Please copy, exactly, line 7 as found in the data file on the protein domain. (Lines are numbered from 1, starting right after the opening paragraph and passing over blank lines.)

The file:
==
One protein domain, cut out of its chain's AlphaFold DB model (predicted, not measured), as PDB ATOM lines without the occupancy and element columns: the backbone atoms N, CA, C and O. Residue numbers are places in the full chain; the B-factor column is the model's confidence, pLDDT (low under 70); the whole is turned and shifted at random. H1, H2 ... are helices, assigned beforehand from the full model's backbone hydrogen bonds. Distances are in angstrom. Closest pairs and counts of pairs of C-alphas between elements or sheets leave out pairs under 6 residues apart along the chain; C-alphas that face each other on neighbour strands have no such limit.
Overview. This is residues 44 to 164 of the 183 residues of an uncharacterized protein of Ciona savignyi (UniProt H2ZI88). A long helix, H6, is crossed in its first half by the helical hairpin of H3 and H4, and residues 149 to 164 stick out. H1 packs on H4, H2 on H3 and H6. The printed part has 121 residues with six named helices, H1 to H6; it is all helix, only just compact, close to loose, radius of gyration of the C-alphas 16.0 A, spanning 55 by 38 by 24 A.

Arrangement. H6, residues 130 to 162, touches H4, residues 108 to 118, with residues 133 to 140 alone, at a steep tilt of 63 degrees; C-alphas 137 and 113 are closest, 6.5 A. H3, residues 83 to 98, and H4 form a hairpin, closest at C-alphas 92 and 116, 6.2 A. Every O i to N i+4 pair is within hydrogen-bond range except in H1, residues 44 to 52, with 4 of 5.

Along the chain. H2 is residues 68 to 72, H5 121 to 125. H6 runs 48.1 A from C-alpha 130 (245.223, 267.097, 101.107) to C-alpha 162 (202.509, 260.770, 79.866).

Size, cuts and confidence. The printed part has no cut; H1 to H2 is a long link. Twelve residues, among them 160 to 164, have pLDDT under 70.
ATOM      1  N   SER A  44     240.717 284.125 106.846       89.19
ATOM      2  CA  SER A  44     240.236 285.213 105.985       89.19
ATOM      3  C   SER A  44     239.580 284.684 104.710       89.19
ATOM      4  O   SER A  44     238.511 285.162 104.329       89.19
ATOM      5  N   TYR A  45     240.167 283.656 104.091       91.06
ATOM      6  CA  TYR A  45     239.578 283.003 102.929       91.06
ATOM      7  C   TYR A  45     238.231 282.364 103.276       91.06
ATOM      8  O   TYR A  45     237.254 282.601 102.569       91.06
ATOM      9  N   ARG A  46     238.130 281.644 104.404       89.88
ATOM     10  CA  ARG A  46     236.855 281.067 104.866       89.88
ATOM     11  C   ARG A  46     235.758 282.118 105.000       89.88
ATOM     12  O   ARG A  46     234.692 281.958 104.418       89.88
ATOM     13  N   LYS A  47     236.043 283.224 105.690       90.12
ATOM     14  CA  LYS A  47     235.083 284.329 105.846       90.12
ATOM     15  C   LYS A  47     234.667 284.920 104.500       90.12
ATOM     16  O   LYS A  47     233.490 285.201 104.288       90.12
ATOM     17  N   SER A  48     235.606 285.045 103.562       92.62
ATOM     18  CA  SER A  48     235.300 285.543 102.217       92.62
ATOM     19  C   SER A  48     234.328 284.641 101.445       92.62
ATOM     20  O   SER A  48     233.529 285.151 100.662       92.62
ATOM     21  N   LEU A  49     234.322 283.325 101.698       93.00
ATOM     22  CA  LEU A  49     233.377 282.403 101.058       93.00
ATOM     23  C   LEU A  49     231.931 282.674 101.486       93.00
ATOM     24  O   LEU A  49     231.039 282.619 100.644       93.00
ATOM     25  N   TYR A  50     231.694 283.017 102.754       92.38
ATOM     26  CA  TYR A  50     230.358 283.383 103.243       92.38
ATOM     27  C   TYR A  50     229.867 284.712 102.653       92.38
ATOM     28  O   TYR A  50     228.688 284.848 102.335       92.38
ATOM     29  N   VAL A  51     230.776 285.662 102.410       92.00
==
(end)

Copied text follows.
ATOM      3  C   SER A  44     239.580 284.684 104.710       89.19